The second way to measure the economics is to measure the complex’s or production’s competitiveness as compared to other routes to the same petrochemical products, such as traditional routes versus an oil-to-chemicals route. Typically, if an organization can figure cost of production then it can optimize the process or project to get the highest return.

Conclusion

The petrochemical market is set to grow quickly while the crude oil market exhibits stagnant to slow growth. Some organizations must become vertically integrated to take production from crude oil to chemicals to maintain a competitive edge and find a disposition for their crude oil production.

New complexes are still being built and this will continue to impact the global market. Today, there are a surprising number of publicly announced complexes. These projects are continuing to take place, and they are happening all over the world. Despite the initial cost of a new complex, organizations are still building them to take advantage of the changing global market.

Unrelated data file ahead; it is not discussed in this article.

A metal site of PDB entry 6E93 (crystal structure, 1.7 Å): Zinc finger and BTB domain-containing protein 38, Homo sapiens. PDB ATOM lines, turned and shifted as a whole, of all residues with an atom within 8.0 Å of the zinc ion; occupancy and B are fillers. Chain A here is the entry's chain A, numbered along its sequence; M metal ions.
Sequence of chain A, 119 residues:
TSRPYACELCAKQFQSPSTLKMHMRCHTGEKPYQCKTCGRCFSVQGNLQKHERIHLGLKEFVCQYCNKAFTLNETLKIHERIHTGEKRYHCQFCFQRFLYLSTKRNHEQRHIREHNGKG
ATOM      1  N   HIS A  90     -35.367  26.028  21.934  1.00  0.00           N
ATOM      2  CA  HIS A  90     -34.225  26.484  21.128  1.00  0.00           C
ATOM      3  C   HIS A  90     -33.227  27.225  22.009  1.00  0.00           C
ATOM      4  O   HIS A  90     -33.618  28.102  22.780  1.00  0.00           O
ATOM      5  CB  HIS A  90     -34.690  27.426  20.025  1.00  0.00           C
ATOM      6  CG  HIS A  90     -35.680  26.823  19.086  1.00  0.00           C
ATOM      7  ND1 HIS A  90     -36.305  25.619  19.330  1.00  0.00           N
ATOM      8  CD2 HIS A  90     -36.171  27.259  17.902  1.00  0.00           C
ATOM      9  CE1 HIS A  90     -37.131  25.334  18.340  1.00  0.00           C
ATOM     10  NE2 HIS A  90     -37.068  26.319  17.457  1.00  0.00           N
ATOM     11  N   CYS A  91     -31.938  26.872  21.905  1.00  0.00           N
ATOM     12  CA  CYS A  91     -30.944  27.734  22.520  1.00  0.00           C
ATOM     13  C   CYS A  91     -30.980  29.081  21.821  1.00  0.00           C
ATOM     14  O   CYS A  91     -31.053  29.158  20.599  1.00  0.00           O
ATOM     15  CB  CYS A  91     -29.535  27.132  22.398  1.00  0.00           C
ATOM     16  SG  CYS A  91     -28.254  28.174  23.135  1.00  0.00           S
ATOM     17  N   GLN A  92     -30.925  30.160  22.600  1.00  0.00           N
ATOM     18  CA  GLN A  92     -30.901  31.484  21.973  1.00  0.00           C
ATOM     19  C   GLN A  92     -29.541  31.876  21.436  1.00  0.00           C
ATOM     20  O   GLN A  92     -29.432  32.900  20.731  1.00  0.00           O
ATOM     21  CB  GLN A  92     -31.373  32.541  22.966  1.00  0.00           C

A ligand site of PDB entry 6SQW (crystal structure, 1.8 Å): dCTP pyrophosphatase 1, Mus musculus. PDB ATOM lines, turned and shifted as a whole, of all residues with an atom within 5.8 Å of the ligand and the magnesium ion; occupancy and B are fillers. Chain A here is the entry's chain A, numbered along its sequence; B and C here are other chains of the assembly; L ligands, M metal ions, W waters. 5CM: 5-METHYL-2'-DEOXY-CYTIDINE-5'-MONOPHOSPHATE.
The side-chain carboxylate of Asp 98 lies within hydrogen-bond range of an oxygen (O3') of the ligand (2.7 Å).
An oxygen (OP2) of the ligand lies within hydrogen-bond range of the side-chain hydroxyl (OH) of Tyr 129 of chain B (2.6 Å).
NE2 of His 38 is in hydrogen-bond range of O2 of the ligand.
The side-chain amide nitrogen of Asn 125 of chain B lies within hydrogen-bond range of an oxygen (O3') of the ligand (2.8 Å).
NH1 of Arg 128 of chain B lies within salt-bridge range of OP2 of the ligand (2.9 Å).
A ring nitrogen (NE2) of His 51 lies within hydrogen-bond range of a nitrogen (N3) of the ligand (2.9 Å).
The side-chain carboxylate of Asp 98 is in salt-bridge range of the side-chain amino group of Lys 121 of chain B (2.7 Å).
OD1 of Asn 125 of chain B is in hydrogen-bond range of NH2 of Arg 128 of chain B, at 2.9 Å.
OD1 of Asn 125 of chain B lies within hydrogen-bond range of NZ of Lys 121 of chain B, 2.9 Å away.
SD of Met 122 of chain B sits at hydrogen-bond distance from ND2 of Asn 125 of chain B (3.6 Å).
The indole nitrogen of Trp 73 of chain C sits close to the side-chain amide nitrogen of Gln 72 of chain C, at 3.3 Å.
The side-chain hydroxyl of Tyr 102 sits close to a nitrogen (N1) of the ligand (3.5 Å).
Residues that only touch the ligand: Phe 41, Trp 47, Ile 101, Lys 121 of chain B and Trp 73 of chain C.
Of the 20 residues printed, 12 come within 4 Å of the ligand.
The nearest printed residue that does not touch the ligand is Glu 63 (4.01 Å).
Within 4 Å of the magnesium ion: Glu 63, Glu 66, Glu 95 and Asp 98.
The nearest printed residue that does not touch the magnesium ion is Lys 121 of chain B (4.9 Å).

There are ways to make the most of an organization’s investment — it just takes a full understanding of the market conditions specific to the project and the overall market around the world.

Organizations need to meet local or export demand requirements for fuel and petrochemical products. This means optimizing the balance between product production and properly configuring the process. Partnering with a team that utilizes market knowledge and an understanding of market drivers can help take advantage of opportunities and gain a competitive advantage.

Biography

Jerry Price is the director of business case assessments at 1898 & Co., a part of Burns & McDonnell. He has advised clients worldwide in the justification and development of refining and petrochemical assets, specifically with deep levels of refining-petrochemical integration.